Introduction: Playbooks are Practices
Welcome to the inaugural post of my new column, “The Weekly Playbook.” Each week I plan to feature a playbook that I use to help make my life a little easier. What is a playbook? A playbook is like an enhanced checklist that provides steps or outlines for a specific task that make it (a) repeatable, and (b) flexible. Playbooks help to save me time, build habits, and avoid making mistakes. Repeatability is key because it means I am not reinventing the wheel each time I am trying to perform some task. Flexibility means that playbook has built-in alternatives for when things go sideways. Over time, I kind of mentally absorb the playbook. In this sense, the playbook becomes the practice.
I first learned the value of a checklist when I was taking flying lessons in 1999-2000. Checklists are there to reinforce memory so that you avoid missing things. Back when I was flying, I learned to touch each item referred to on the checklist as a way of reinforcing that I was doing it. Playbooks came a bit later. I started to develop my own playbooks for work initially. After rolling out some big piece of software, I found that a standard manual or user guide wasn’t as effective as lots of short, focused lists on how to handle different situations. Over time, I began to create playbooks for myself in order to reduce the number of decision I had to make or the time I spent looking up information. They are also great at helping to form habits. In some ways, the Going Paperless series of posts that I wrote about Evernote where a set of playbooks in narrative form.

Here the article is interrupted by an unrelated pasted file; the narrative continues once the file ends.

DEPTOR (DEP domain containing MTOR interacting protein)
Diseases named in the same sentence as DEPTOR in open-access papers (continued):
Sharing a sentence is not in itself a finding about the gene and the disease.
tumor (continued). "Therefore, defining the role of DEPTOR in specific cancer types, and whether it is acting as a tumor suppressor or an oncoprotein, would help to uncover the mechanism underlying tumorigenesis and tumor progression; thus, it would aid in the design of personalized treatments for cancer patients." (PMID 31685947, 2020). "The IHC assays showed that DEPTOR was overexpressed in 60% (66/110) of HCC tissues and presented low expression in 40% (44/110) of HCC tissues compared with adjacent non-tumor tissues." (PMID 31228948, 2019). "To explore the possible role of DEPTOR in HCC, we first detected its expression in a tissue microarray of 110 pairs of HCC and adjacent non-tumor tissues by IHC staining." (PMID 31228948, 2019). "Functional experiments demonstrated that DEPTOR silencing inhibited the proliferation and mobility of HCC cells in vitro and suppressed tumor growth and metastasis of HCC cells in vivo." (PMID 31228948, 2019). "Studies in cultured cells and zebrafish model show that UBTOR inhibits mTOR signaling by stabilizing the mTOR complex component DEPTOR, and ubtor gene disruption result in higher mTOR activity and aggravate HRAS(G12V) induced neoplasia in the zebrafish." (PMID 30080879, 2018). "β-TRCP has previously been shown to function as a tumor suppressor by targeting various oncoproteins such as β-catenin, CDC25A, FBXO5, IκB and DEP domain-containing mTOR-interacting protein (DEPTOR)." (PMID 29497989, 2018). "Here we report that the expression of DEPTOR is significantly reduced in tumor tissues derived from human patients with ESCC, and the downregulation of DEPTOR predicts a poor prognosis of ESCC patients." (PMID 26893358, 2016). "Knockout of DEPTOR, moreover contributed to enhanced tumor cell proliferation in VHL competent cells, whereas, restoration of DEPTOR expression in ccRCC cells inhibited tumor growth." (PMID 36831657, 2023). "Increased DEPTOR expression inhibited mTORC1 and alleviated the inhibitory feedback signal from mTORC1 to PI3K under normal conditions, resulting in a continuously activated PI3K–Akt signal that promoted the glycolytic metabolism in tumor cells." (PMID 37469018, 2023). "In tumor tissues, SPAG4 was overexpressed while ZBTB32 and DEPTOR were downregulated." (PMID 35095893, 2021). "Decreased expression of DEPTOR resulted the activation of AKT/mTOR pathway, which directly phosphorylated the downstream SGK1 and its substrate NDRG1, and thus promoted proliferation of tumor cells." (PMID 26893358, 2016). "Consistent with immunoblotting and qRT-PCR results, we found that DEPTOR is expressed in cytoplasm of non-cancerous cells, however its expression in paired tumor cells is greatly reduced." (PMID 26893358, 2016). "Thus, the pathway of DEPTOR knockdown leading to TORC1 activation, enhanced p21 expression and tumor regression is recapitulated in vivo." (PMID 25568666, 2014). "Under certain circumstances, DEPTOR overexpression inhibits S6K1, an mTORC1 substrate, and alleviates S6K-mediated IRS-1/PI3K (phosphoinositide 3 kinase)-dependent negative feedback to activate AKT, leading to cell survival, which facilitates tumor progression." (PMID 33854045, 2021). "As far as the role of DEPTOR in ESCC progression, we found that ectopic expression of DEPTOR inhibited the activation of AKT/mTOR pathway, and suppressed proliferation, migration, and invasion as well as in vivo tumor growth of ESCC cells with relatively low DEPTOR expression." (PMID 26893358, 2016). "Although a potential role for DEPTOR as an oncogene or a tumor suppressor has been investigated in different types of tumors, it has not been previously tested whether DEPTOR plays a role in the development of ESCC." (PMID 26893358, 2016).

This series is different. First, the playlists that I’ll write about here are much wider in scope than the Going Paperless posts, which focused on the possibility of using digital tools like Evernote to replace the paper in my life. Second, the Going Paperless posts were more narrative in form. As you’ll see the playbooks I discuss have three parts:
- Background: Why I use the playbook or how it came to be.
- Playbook: The playbook itself which is often just a list and a set of alternatives.
- Commentary: Some words explaining the playbook in more detail.
I decided to post this series every Friday so that people had a chance to explore them over the weekend, when there tends to be more time. We’ll see how that works out. Given that I just began my creative new year with the goal of becoming a full-time writing in ten years, I thought I’d begin with the playbook that I worked up to help support his goal in the most generally way: my morning routine. Enjoy!
Project Sunrise is a codename I’ve given to my effort to improve my writing and writing opportunities over the next ten years so that when I retire from my day job (ten years hence) I can begin working as a full-time writer. The project involves more than just improving my writing, but also my overall health and well-being. Given that I still work full time and am raising three kids, I needed a way of ensuring I am getting time to write, analyzing and improve what I write, as well as improve my health and well-being into an already full day. This playbook outlines my newly revised morning routine. I’ve been beta-testing and tweaking this routine for a few weeks now, but began using it “in production” on July 1, 2021.